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Fragility and Geopolitics in the Middle East and North Africa

Periodic Reporting for period 1 - FLAME (Fragility and Geopolitics in the Middle East and North Africa)

Periodo di rendicontazione: 2016-09-01 al 2018-08-31

The FLAME project identified state fragility at the EU’s immediate Southern doorstep as a key challenge for European foreign policy in the following years. War and fragility in the Middle East, exacerbated by geopolitical competitions, allowed the proliferation of violent non-state actors such as the Islamic State and triggered the greatest refugee crisis since the Second World War. Reflecting key priorities of the Horizon 2020 work programme, FLAME pursued the following objectives:
1) map the political, security and socio-economic drivers of fragility across the Middle East and North Africa;
2) assess how these are reinforced by state and non-state actors’ pursuit of geopolitical interest; and
3) explore opportunities for EU and US to jointly ease these dynamics.
The project further successfully aimed to produce ample mutual benefit and skills transfer between the fellow and the host institution by expanding the fellow’s global network; broaden her expertise in security, US policy and non-state actors; and multiply her career prospects by exposing her work to a transatlantic high-level audience. The host filled a gap in its expertise portfolio and strengthened its academic profile and European presence on Middle Eastern affairs. Using the host's unique global reach, the project fed its research results into EU foreign policy making by means of continuous briefings, consultations and hearings with senior officials of the relevant EU institutions.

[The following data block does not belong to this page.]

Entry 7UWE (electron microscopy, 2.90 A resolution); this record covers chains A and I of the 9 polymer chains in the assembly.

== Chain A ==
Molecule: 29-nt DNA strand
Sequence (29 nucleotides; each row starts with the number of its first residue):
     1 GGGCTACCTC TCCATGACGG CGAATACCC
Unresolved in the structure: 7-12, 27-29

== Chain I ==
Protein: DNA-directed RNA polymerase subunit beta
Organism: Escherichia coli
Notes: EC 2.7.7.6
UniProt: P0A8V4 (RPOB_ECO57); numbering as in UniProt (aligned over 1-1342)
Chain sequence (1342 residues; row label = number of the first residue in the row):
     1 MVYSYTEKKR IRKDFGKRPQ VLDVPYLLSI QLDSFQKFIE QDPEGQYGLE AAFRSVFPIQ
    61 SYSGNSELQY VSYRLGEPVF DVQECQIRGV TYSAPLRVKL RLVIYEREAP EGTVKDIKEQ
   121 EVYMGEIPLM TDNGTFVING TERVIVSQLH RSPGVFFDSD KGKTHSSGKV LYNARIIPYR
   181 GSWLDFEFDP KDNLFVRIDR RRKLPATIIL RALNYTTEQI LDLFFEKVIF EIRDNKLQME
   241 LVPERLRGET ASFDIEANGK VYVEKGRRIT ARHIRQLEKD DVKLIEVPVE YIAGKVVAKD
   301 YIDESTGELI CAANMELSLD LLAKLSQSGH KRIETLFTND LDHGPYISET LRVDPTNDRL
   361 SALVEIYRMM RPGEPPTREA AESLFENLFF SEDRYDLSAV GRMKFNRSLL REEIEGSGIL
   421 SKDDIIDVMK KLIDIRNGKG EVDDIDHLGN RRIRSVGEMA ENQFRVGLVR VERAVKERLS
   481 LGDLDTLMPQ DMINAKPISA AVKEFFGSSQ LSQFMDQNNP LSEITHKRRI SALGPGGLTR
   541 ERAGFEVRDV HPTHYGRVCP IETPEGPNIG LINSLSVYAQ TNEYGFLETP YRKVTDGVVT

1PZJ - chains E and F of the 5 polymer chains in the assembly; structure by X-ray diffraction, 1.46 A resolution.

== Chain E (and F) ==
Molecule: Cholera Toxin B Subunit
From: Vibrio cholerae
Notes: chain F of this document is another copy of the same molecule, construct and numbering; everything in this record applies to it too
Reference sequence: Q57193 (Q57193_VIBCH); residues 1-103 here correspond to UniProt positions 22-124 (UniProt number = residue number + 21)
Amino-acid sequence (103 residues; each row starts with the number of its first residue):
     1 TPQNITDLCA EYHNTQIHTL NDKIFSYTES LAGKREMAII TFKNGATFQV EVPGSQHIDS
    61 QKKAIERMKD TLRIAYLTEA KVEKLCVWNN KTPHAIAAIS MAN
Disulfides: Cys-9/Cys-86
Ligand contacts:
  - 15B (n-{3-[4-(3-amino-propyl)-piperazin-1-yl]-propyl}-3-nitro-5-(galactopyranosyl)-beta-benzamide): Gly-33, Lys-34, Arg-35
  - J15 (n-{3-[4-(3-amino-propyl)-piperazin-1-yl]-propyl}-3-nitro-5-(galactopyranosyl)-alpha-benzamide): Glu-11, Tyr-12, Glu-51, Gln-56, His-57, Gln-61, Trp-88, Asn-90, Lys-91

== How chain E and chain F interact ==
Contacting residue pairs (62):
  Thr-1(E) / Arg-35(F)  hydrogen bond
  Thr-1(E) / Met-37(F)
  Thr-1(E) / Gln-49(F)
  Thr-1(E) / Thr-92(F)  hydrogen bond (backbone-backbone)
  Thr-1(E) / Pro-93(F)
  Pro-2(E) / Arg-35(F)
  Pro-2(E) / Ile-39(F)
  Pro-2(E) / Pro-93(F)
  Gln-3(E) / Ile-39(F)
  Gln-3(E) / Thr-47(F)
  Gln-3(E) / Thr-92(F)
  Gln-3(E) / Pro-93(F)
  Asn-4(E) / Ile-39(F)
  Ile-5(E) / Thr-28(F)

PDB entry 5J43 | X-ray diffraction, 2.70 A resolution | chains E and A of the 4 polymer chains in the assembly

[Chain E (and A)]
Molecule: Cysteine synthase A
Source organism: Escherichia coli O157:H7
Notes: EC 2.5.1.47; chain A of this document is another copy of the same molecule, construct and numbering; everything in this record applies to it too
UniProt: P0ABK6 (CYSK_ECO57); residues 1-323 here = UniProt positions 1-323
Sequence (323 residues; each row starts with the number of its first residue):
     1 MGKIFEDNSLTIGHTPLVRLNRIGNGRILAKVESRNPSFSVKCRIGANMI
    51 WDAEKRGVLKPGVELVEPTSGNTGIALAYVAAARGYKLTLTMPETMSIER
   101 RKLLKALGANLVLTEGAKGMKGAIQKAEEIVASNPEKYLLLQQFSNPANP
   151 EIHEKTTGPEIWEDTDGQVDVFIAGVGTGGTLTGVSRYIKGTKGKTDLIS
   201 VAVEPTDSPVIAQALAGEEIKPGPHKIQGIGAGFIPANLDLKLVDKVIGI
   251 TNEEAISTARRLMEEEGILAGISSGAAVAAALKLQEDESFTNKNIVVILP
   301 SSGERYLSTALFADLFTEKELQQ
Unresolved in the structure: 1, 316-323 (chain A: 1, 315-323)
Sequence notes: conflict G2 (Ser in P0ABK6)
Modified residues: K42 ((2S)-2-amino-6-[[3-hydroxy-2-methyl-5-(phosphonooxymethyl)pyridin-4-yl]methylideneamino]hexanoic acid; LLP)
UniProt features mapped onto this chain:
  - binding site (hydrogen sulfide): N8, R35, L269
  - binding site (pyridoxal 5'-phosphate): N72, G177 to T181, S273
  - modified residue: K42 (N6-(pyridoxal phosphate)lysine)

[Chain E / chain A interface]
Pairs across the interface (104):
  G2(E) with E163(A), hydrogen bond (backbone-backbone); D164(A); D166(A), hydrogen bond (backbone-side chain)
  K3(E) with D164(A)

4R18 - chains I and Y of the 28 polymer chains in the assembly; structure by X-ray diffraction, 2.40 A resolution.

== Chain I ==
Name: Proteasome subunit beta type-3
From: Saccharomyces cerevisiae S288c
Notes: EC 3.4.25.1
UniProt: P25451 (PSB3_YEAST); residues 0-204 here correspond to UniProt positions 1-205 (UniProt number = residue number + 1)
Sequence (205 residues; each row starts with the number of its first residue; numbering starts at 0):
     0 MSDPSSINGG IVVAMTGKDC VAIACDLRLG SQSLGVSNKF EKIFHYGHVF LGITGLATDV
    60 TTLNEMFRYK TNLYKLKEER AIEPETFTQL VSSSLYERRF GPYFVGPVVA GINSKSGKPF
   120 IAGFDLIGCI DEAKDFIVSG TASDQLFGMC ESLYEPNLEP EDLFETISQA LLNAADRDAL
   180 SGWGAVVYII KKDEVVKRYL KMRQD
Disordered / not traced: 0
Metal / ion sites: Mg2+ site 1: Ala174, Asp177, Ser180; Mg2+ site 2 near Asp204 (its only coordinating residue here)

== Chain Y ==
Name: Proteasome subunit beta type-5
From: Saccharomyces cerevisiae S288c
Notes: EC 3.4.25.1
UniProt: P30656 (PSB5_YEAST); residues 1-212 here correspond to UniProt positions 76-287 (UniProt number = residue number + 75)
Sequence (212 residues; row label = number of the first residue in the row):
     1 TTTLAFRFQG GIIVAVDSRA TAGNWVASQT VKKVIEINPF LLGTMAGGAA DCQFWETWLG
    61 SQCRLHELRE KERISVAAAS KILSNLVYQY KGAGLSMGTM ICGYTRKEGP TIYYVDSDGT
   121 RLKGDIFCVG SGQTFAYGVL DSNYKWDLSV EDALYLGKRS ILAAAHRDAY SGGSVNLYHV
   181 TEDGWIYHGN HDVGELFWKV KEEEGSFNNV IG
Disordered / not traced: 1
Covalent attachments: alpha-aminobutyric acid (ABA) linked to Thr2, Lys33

The project produced a number of scientific innovations beyond the state of the art developed by the fellow, including:
• A typology of the geopolitical alliances between state and non-state actors in the Middle East;
• The development of the concept of “resilient anchors” as key Middle Eastern anchor states and allies, rooted in the EU’s resilience concept as laid out in the 2016 EU Global Strategy;
• An innovative line of work on the nexus between geopolitics and cyber warfare in the Middle East (namely between Iran, Saudi Arabia and Israel), and its impact on classical deterrence mechanisms in the region; and
• The development of a new framework for a three-layered policy approach to Middle Eastern conflict prevention/resolution.
All of these were published in academic and/or policy-oriented publications with due EU acknowledgement, disseminated to the German Marshall Fund Transatlantic Foundation (GMF/TF, the beneficiary)’s extensive transatlantic policy network, and fed into ongoing EU policy debates about the EU’s role in its Southern neighbourhood and the wider Middle East by means of hearings, personal briefings, presentations and personal meetings. Research deliverables have been uploaded to OpenAire, with the exception of two peer-reviewed journal articles that will be made available via green access following a one-year embargo period.